Colorado Springs

On Monday, America blew past 6 million confirmed COVID-19 cases. Over 183,000 have died, almost 2,000 of them in Colorado. The scientists at John’s Hopkins University are tallying the carnage for us.

In July, an editorial by three scientists from the Centers for Disease Control and Prevention appeared in the Journal of the American Medical Association. They said: “At this critical juncture when COVID-19 is resurging, broad adoption of cloth face coverings is a civic duty, a small sacrifice reliant on a highly effective low-tech solution that can help turn the tide favorably in national and global efforts against COVID-19.”

So... COVID deadly. Masks good. Got it.

But on Aug. 26, conservative House Minority Leader Patrick Neville and local fringe-dweller Michelle Malkin filed a lawsuit with the Colorado Supreme Court, seeking to overturn Gov. Polis’ mask mandate. The Supreme Court refused to hear the case, but Neville and Malkin have pledged to take the case to a lower court or the federal court system if the state Supreme Court declined. Their claim: In issuing the executive order mandating mask-wearing that took effect July 17, Jared Polis overstepped his authority under the Colorado Disaster Emergency Act in an assault on the separation of powers established in Colorado’s Constitution.

Some found it odd that the pair waited more than a month after the mandate was in place to raise the issue, especially since it seems to have helped — the state’s case numbers have generally trended downward as more people have worn masks.

Thirty-four states and the District of Columbia have mask mandates. Most of the states that don’t are led by Republican governors.

Conservatives have brought similar legal challenges in other Democrat-led states, including Washington, Oregon, Wisconsin and Minnesota.

One wonders why conservatives, usually so very pro-business, are spending energy (and scarce public tax dollars) on these mask-mandate challenges when the economy is on its knees and the business community has encouraged governors to issue mask mandates.

From the U.S. Chamber of Commerce: “Masks have proven to be effective in minimizing the spread of COVID-19, and yet the recent debate and politicization of mask-wearing continue to threaten the reopening of our economy.”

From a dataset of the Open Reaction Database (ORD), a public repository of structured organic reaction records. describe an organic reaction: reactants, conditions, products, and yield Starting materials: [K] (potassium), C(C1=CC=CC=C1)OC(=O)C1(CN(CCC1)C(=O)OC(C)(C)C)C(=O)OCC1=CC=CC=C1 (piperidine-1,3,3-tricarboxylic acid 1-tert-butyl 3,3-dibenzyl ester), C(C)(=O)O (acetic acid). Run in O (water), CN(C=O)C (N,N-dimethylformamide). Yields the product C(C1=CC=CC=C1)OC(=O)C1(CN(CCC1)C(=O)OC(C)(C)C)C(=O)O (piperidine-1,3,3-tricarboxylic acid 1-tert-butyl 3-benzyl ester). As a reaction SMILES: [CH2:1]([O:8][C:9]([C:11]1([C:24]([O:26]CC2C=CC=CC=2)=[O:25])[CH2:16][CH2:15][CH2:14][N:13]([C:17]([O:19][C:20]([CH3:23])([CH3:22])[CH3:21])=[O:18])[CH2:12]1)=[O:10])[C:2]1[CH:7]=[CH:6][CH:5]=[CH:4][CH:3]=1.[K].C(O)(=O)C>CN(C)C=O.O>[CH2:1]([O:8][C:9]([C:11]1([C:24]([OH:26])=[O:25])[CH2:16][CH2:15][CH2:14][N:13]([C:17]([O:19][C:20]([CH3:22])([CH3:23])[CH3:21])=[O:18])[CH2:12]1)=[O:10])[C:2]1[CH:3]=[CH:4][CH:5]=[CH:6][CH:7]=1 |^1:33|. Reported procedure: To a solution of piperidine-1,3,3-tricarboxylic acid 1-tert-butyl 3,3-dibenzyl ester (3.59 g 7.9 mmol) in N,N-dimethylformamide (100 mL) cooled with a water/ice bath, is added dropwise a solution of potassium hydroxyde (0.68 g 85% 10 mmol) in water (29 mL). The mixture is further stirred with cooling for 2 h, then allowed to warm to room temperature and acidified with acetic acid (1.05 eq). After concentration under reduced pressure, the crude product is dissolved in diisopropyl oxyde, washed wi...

And in a letter from the Retail Industry Leaders Association to the National Governors Association: “We urge every governor to require consumers who are not encumbered by a medical condition to wear masks when shopping or in public spaces.”

Even here in Malkin’s hometown, the Colorado Springs Chamber & EDC, Downtown Partnership and Visit Colorado Springs have supported mask-wearing to help restart the local economy. 

Their partisan legal challenge seems even more peculiar given that so many Republicans are already wearing masks to help prevent the spread of COVID-19. In an August Pew Research Center survey, 76 percent of Republican respondents said they had worn a mask in stores or other businesses “most of the time.” That’s up from 53 percent in June.

So we’re left to riddle out the true motives behind the Neville/Malkin lawsuit. Because it’s clearly not about saving lives. Or preventing another lockdown. It’s not about helping Colorado’s small businesses thrive during the pandemic, or supporting our state’s role in regrowing the national economy.

What we’re left with is political gamesmanship and the need to remain visible and relevant in a state where Democrats control both houses of the legislature and hold all state elected offices. Democrat Jared Polis issued the mask mandate, and Neville and Malkin object. Strenuously. Loudly. And likely fruitlessly.

Their actions show a happy willingness to waste tax dollars on a silly lawsuit when the state scarcely has two nickels to rub together. And when there are lives at risk.

Theirs is a dangerous game indeed.